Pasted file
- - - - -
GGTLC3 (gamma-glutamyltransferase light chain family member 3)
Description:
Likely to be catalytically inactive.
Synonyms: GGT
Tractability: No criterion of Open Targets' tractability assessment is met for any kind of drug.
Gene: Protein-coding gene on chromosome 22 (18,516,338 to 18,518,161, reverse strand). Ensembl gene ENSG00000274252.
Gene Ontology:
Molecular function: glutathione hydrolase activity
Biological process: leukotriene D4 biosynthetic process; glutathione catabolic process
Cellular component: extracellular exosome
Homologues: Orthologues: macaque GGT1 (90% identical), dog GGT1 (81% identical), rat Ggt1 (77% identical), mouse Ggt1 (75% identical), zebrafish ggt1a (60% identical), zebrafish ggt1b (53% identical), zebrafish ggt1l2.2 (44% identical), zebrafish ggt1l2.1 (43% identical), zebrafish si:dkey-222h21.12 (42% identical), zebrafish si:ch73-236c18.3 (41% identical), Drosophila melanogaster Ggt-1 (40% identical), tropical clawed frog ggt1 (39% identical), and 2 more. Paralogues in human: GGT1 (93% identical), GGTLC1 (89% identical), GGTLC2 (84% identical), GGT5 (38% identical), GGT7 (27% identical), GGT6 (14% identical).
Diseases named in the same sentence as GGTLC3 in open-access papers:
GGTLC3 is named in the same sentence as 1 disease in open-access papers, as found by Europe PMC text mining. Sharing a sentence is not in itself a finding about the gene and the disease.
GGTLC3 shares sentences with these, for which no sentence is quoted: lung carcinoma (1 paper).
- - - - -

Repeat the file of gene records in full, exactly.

GGTLC3 (gamma-glutamyltransferase light chain family member 3)
Description:
Likely to be catalytically inactive.
Synonyms: GGT
Tractability: No criterion of Open Targets' tractability assessment is met for any kind of drug.
Gene: Protein-coding gene on chromosome 22 (18,516,338 to 18,518,161, reverse strand). Ensembl gene ENSG00000274252.
Gene Ontology:
Molecular function: glutathione hydrolase activity
Biological process: leukotriene D4 biosynthetic process; glutathione catabolic process
Cellular component: extracellular exosome
Homologues: Orthologues: macaque GGT1 (90% identical), dog GGT1 (81% identical), rat Ggt1 (77% identical), mouse Ggt1 (75% identical), zebrafish ggt1a (60% identical), zebrafish ggt1b (53% identical), zebrafish ggt1l2.2 (44% identical), zebrafish ggt1l2.1 (43% identical), zebrafish si:dkey-222h21.12 (42% identical), zebrafish si:ch73-236c18.3 (41% identical), Drosophila melanogaster Ggt-1 (40% identical), tropical clawed frog ggt1 (39% identical), and 2 more. Paralogues in human: GGT1 (93% identical), GGTLC1 (89% identical), GGTLC2 (84% identical), GGT5 (38% identical), GGT7 (27% identical), GGT6 (14% identical).
Diseases named in the same sentence as GGTLC3 in open-access papers:
GGTLC3 is named in the same sentence as 1 disease in open-access papers, as found by Europe PMC text mining. Sharing a sentence is not in itself a finding about the gene and the disease.
GGTLC3 shares sentences with these, for which no sentence is quoted: lung carcinoma (1 paper).